• We get thirsty when we need to hydrate
  • We get painful notifications when we injure ourselves and need to pay attention

For these reasons, we naturally trust our bodies to know when to stop eating. But instincts aren’t good enough. Horses can die of grain overload from one session of overeating (if untreated). Fun fact: horses are unable to vomit, hence the danger of overeating. We know that humans can outpace their fullness meter by eating fast, which most of us do with busy lives. We have to rise above the complete reliance on instincts that other animals use.

The excess food you consume harms you. Give your body enough food, but not too much.

How To Live Longer – Eat Less

Not all the research I did was about the negative aspects of food consumptionI wondered, “what role does food intake play in lifespan?”

“Calorie restriction is pretty much the only thing out there that we know will not just prevent disease but also extend maximal life span.” ~ Dr. Marc Hellerstein

Would you believe that the key to living longer is eating less?  The research suggests that eating less even to the point of being hungry actually gives a person greater health and a longer life.  Even more surprising to me, the data suggests it is more effective than eating a “normal amount” and exercising. Don’t go and starve yourself, because the results will not be desirable if you’re not getting essential nutrients.

This data is ironic considering that our instincts are to eat as much food as we can stuff ourselves with. 

“Why Do I Eat So Much?”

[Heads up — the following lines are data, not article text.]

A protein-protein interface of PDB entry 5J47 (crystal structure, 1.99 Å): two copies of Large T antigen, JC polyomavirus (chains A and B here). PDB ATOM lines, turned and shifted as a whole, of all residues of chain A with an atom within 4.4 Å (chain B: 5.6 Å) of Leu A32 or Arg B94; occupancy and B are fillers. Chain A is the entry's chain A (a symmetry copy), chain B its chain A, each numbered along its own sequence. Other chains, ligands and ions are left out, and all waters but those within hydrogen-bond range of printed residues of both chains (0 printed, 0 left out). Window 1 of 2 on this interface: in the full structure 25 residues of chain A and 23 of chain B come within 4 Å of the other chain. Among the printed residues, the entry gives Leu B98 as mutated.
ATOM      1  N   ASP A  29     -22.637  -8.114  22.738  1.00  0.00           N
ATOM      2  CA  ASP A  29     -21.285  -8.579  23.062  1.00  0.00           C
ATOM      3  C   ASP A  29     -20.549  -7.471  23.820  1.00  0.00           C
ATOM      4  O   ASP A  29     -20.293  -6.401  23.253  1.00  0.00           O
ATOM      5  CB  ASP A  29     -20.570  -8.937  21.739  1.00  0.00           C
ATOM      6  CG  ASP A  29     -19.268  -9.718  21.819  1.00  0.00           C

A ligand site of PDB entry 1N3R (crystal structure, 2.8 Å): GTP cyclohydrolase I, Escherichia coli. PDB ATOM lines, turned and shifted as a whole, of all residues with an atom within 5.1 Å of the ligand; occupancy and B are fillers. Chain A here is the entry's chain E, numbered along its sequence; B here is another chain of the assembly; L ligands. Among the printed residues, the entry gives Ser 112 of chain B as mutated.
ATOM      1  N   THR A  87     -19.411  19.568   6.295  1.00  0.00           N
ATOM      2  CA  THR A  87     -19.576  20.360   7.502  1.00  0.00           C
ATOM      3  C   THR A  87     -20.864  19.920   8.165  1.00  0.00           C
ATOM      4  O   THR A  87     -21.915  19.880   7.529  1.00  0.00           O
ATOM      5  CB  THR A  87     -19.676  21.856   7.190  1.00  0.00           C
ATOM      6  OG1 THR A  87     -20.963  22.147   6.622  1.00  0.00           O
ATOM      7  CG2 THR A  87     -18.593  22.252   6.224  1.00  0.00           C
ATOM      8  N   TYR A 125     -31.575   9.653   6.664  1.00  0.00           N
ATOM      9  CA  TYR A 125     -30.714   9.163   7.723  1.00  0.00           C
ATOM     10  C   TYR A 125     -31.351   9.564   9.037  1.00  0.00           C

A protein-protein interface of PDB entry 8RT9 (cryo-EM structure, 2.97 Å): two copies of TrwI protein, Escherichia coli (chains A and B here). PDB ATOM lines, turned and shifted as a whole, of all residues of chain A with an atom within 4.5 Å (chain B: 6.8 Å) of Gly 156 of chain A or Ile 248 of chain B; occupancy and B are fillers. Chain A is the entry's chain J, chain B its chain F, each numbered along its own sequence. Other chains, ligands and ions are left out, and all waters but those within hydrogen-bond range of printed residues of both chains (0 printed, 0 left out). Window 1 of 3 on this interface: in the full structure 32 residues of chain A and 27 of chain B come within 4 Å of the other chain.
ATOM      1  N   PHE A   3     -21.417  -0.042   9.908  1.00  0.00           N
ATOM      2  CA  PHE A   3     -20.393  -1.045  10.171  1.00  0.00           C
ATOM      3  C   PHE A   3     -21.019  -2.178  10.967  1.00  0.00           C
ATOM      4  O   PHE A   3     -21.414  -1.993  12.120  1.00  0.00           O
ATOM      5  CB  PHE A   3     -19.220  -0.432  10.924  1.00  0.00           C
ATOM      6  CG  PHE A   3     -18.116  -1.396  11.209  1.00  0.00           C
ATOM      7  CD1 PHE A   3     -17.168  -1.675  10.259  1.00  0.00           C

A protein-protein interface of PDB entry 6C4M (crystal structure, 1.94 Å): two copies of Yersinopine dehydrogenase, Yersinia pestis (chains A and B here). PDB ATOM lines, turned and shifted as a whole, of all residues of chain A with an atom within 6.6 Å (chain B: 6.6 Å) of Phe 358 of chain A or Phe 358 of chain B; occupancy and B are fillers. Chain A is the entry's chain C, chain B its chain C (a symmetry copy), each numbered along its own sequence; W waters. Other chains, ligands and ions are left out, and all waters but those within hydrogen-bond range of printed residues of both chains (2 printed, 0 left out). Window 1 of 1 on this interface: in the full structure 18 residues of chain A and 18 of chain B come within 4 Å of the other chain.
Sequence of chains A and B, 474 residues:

You’re letting instinct dictate your eating habits, eating out of clear containers, choosing large portion sizes, buying the wrong food, or perhaps you’re feeling pressured to “clear your plate.” There are other emotional or psychological issues that can affect eating habits, such as stress, and for those you might need professional help. But for the reasons most of us struggle with, the solution is simple…

Think about every bite of food you take. Ask questions. What food is it? Is it necessary? Am I eating it because I’m bored? Am I hungry?

You can eat less, starting today.

As an aside, don’t use the USDA Food Pyramid as a healthy eating guide. Harvard Medical School (and the New England Journal Of Medicine) both agree the food pyramid is outdated and biased towards subsidized food (according to Eat, Drink, And Be Healthy: The Harvard Medical School Guide to Healthy Eating).

Recommended action: Today, tomorrow, and for the next 62 years, eat to 80% fullness. You’ll gain more energy. And if weight loss is your goal, it certainly helps to eat less.